Use this URL to cite or link to this record in EThOS: http://ethos.bl.uk/OrderDetails.do?uin=uk.bl.ethos.653487
Title: The application of Articles 81 and 82 EC Treaty to software copyright licences : a tool for moderating the exercise of copyright and fostering the European software industry
Author: Klasina, Charikleia
Awarding Body: University of Edinburgh
Current Institution: University of Edinburgh
Date of Award: 2007
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Abstract:
The 1991 Software Directive was aimed at strengthening and expanding the European software industry, which at the time was anaemic compared to its counterparts in the USA and Japan. But the Software Directive has fallen short of creating an industry competitive on an international level. This thesis submits that a significant factor contributing to the software industry’s lacklustre performance is that legal protection of computer programs in the EU is too strong; and that vigorous application of EC competition rules to software copyright licences would further promote innovation, lead to greater consumer choice and contribute to the industry’s growth. The thesis first discusses the protection available to computer programs under EC law. Even though patent protection for software-implemented inventions is briefly reviewed, the focus is on software copyright as delineated in the Software and Information Society Directives. The Database Directive is also discussed: it is demonstrated that, notwithstanding the Directive’s exclusion of software from its subject matter, it is indeed possible for software components to qualify for protection under its scope. The sum of these three Directives is a legal regime overprotective of the software author’s rights. The thesis proceeds to analyse how software licensing terms are viewed through the prism of Article 81. The main source of guidance on this is the 2004 Technology Transfer Regulation, whose content and shortcomings are discussed at length. Next, the application of Article 82 to software licences is explored. The discussion of Article 82 revolves around two main issues. First, abusive licensing terms, such as excessive pricing and tying, dictated by dominant firms; the Commission’s decision chastising Microsoft for tying its Media Player to the Windows operating system is the best-known example of such behaviour and is examined in depth. Secondly, arbitrary licensing; the exceptional circumstances under which software producers are obliged to license a computer program are discussed in the light of Magill and IMS Health.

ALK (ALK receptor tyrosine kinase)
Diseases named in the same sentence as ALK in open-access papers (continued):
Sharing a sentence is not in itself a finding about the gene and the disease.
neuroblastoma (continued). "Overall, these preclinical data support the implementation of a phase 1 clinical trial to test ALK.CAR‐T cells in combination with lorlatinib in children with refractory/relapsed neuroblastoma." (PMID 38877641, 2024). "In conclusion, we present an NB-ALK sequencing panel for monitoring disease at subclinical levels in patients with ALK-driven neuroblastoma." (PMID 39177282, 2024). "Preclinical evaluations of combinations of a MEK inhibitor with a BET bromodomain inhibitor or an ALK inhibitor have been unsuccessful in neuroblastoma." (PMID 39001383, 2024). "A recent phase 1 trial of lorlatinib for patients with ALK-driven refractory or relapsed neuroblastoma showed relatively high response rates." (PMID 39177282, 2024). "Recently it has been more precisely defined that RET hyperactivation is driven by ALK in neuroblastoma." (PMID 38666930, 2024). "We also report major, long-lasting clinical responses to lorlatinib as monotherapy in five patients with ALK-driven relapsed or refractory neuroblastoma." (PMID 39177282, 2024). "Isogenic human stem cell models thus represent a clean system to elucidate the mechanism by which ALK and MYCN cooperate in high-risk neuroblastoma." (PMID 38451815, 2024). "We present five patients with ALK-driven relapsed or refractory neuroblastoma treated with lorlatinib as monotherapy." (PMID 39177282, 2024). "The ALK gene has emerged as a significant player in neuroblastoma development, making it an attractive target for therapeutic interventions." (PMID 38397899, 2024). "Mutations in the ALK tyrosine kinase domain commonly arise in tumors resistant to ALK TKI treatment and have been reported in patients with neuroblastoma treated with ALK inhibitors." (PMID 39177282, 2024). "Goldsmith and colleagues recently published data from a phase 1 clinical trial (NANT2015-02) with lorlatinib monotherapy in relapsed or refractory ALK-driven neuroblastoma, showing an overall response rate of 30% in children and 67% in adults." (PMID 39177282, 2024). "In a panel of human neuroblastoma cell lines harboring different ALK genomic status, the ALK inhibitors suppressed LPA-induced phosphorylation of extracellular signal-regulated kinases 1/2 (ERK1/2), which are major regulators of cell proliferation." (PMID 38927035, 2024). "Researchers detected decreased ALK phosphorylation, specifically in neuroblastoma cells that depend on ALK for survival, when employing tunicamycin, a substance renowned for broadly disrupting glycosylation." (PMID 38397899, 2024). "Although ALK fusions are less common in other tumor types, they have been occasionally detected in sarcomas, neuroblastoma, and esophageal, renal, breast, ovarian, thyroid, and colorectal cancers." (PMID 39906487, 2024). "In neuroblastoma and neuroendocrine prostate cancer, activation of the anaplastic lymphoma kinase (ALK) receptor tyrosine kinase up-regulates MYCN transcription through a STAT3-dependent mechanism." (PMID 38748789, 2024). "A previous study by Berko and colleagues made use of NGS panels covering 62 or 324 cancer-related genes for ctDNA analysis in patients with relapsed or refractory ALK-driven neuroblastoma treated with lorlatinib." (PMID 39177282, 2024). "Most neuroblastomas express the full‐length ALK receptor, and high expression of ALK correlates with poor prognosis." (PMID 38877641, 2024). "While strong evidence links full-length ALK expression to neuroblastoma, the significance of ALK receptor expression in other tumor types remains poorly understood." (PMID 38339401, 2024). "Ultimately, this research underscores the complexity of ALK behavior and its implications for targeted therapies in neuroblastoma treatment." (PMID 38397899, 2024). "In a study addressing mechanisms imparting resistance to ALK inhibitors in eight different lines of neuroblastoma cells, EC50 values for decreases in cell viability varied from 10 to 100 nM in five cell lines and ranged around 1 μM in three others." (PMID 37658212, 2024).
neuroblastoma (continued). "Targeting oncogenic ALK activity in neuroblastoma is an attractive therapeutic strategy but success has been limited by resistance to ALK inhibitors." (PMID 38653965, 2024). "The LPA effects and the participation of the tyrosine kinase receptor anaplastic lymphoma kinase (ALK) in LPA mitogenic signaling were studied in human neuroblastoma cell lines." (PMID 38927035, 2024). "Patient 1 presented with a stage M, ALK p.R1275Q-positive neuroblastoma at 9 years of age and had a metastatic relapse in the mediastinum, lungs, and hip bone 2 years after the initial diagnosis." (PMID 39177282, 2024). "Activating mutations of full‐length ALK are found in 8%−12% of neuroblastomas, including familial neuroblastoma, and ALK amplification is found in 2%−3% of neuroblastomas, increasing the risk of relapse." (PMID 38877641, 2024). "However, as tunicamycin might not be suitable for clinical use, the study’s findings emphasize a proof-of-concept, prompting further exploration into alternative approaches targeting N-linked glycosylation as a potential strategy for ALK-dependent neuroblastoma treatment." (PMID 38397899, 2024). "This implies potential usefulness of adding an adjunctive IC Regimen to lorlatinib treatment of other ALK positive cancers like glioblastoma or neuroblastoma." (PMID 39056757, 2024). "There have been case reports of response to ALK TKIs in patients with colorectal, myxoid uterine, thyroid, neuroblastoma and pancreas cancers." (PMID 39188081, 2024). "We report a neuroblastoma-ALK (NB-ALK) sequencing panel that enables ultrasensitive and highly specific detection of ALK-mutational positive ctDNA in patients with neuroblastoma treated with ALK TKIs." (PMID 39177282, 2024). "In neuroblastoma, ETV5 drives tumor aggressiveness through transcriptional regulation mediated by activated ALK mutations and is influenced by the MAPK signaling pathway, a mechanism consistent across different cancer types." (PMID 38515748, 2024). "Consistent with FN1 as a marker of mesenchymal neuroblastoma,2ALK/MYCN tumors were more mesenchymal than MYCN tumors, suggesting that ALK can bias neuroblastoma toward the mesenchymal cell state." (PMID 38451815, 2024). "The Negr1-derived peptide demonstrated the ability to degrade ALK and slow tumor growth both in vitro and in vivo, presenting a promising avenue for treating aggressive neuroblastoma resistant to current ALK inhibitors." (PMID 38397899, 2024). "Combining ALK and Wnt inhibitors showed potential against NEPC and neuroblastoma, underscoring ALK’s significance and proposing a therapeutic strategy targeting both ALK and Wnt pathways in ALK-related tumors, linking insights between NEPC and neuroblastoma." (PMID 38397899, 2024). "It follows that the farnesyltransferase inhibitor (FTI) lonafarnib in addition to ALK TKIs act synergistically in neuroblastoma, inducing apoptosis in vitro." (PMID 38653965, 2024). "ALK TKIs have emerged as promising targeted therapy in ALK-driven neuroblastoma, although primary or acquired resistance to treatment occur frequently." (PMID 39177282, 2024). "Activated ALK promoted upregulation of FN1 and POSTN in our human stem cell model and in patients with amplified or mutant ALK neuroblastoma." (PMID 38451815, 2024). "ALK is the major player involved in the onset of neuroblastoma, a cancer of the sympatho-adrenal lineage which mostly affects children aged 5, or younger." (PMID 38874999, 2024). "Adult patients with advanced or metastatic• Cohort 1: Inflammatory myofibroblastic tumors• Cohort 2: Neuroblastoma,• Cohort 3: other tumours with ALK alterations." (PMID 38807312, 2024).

Supervisor: Not available Sponsor: Not available
Qualification Name: Thesis (Ph.D.) Qualification Level: Doctoral
EThOS ID: uk.bl.ethos.653487  DOI: Not available
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